I didn’t realize how long it would take me to write my list of the 100 Best Movies of the 21st Century. Mostly because I had to find out the hard way — a few movies I loved came out in the late ‘90s, not early 2000 like I had thought. And once I got my list down to 100, picking an order. My favorite part of the list, was dealing with the phone calls from friends, and comments on websites.
The first call I got from a friend was giving me crap for not having The Sessions on the list. He told me, “You were praising this movie to me and my wife. We eventually saw it and loved it.”
Well, the movie made my Top 10 list that year. Helen Hunt got a well-deserved Oscar nomination (and John Hawkes should have). It just barely missed out being on this list.
A few other movies that just barely missed out on the list — two Woody Allen pictures: Cassandra’s Dream (Tom Wilkinson, Ewan McGregor, Colin Farrell), and You Will Meet a Tall Dark Stranger (Anthony Hopkins, Josh Brolin, Naomi Watts). No way do the overrated Allen movies Blue Jasmine, Vicki Cristina Barcelona or Midnight in Paris deserve consideration.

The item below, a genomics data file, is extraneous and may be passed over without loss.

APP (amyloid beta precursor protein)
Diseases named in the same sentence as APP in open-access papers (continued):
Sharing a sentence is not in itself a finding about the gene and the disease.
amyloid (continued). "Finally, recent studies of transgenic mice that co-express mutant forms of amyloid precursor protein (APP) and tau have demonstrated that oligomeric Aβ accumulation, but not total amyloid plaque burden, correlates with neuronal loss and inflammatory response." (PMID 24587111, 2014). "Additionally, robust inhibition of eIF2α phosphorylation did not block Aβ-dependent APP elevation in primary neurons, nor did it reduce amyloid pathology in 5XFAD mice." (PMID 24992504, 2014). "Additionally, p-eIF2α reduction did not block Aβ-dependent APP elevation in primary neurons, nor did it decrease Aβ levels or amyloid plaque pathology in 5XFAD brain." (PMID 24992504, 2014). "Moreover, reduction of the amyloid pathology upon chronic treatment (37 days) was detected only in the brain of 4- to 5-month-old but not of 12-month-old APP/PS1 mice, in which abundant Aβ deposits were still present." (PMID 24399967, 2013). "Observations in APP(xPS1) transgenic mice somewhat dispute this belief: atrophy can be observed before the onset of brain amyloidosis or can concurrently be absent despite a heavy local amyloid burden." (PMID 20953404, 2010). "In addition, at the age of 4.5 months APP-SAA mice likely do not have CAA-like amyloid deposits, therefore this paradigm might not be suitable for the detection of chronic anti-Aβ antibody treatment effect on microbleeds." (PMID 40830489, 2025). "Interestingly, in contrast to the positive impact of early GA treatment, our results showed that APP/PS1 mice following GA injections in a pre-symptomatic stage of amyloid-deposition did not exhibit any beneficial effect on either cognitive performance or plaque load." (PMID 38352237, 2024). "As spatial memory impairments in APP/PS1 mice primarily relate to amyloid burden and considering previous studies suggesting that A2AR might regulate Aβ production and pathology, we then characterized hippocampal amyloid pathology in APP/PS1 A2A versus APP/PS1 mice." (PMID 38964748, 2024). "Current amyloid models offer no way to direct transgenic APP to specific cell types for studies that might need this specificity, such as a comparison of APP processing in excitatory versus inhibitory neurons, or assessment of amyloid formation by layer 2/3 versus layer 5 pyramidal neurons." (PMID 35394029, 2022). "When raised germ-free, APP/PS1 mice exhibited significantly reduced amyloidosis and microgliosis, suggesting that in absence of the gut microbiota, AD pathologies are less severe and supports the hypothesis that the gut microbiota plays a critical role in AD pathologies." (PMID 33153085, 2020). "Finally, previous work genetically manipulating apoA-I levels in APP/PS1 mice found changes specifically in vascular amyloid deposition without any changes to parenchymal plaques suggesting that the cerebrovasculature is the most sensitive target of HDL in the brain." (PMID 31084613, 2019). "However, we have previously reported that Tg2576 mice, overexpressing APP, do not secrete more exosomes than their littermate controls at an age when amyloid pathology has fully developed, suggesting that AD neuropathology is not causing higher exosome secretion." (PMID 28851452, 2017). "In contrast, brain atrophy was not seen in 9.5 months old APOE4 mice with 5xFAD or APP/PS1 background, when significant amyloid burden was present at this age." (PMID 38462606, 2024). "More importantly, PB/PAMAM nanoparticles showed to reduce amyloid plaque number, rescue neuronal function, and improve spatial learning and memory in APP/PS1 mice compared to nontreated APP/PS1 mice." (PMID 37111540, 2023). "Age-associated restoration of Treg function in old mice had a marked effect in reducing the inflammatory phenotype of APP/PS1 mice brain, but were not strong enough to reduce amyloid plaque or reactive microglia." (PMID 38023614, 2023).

My mom called me. She was angry, and berating me for having Sideways “so low on the list.” She explained, “There’s no way ‘Mean Girls’ should be ahead of ‘Sideways‘. That’s just ridiculous.”
After she repeated this a few times, I asked “Have you seen ‘Mean Girls’?”
There was a silence for a few seconds before she said, “No, but I don’t have to. Isn’t it just about…some girls that are mean? Who cares?!”
Well, some people could claim Sideways is just about some guys that drink wine.
Two people asked why I didn’t have The Wolf of Wall Street on my list, and a third person asked about that and The Departed, finishing with “You obviously hate Martin Scorsese movies, which makes your list worthless.”